This is one of 38 winning blogs from the 2021 Blog4Dev competition, the World Bank Africa annual writing contest, inviting young people to weigh in on a topic critical to their country’s economic development. Blog4Dev winners responded to the question: How can young people work with their governments and civil society organizations to respond to the impact of COVID-19 and build a stronger post-pandemic economic and social system?
On March 26, 2020, Tanzania reported its first case of COVID-19 (coronavirus). Since then, the government has adopted a rather maverick way of countering the health crisis. But one thing that is for certain is that the country has not been spared from the drastic downturn in economic activity ushered by the COVID-19 pandemic. The World Bank estimates the Tanzanian economy to grow by just 2 percent in 2020, as compared to the stellar nearly 6 percent growth rate achieved in 2019. Another thing that is for certain is that young people will be hardest hit by the effects of the pandemic – lockdowns and travel restrictions have impacted every aspect of their lives from education to work and even leisure. Many have been rendered jobless as employers adjust to the new realities leading to record numbers of young working-class people sliding back into poverty.
For a stronger post-pandemic economic system, the government needs to employ viable strategies to protect jobs and micro, small, and medium-size enterprises (MSMEs), particularly in hard hit sectors of the economy such as tourism and aviation. Also, the question of what post-pandemic work will look like is one that we should all be pondering. Will it be fully remote, office-based, or a hybrid of the two? Young people should tap into their creative genius to come up with solutions that support whatever the answer is to this question.
As the saying goes, never waste a good crisis. Government and CSOs alike should work with innovation hubs to support and nurture start-ups in areas such as the gig economy, e-commerce, mobile payments, e-conferencing, and so on. It pains me that so far, no formidable homegrown platforms have emerged to challenge the existing players in those fields. Is it a failure of young people to step up to the task, or is it a lack of government support to the few that have stepped up?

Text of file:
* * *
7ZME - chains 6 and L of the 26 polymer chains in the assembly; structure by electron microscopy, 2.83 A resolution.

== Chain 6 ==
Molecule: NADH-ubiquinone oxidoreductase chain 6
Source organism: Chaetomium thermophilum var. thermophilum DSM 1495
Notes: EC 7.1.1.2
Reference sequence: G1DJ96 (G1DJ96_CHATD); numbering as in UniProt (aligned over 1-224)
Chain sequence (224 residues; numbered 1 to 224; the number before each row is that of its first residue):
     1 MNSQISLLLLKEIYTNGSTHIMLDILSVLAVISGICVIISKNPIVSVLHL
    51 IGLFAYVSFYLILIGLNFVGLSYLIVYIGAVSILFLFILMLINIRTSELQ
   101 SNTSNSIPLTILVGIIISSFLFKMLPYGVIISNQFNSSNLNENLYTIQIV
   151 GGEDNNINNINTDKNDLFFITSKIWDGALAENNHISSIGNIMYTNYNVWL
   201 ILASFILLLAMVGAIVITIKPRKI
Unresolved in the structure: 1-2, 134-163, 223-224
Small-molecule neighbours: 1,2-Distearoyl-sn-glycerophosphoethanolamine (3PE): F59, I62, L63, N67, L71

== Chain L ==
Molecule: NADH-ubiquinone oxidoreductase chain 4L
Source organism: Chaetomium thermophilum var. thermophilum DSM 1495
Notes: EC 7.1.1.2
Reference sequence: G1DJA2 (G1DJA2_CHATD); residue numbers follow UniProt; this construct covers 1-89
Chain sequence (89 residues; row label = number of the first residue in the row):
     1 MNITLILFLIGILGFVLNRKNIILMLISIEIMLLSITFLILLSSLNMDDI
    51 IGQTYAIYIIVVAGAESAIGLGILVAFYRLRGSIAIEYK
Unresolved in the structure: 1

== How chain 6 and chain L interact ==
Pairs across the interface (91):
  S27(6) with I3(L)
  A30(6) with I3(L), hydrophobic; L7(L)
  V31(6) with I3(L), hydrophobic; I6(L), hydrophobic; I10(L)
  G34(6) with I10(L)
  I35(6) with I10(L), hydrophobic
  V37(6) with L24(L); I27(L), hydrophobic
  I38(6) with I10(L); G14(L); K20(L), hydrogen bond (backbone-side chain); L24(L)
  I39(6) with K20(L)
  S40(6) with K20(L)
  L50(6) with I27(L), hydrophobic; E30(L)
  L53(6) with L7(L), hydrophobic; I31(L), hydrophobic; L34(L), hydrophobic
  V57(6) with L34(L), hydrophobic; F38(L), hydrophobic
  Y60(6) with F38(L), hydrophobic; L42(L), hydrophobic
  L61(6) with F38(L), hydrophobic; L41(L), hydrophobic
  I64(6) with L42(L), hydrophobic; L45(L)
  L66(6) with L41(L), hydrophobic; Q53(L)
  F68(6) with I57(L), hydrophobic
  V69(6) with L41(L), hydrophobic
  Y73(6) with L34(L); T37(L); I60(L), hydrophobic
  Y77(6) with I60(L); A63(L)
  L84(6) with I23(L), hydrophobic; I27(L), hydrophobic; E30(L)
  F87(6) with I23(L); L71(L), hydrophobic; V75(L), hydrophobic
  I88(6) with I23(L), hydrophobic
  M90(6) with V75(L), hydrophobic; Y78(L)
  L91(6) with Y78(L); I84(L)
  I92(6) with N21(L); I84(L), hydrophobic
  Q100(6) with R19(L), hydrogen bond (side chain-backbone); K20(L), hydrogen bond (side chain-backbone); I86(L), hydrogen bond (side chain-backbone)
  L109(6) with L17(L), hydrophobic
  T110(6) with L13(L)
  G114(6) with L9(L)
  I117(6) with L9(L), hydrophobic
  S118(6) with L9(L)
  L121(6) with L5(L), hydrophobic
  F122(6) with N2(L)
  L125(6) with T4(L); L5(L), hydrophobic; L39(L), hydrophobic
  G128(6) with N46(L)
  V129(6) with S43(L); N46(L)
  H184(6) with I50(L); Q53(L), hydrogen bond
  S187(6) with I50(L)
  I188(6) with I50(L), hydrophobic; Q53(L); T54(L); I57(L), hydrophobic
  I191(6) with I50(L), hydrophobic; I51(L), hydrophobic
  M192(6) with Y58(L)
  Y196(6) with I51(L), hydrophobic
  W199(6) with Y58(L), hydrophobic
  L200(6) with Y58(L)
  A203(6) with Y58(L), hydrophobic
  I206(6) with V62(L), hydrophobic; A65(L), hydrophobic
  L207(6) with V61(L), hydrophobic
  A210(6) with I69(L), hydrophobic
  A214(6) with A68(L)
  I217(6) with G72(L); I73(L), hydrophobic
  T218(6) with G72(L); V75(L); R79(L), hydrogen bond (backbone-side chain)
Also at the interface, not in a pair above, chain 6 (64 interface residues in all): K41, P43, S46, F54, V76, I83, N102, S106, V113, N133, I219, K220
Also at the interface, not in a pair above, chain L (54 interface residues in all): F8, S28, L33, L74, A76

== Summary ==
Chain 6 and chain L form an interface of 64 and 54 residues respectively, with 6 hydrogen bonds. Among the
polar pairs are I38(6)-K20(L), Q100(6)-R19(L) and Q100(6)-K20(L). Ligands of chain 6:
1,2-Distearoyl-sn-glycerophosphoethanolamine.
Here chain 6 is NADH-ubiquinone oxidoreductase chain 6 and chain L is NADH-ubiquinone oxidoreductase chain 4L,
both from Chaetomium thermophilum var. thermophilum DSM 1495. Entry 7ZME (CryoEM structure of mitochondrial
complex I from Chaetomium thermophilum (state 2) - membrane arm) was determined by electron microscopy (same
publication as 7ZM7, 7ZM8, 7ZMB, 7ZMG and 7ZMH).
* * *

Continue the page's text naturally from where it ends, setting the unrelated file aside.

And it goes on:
On the social aspect, local technology providers should also work to ensure people continue to access quality, reliable, and affordable health and education services. Although various efforts have already been made to digitize education and access to it, there remains a massive digital divide between urban and rural populations. Very few students and schools can boast of being tech savvy enough to conduct distance learning. School closures and distance learning carry the risk of increasing the already high school dropout rates. On health, youth should use available platforms to demand the government to provide essential health care to people at risk, such as the elderly and those with pre-existing health complications. Healthcare start-ups, information dissemination, and amplifying the call for free COVID-19 testing and universal health coverage are some of the things that young people can do.
In conclusion, while much needs to be done to rebuild the economic and social systems, the government cannot do it alone.
Raphael Kambamwene is the 2021 Blog4Dev winner from Tanzania. See the full list of 2021 Blog4Dev winners here, and read their blog posts.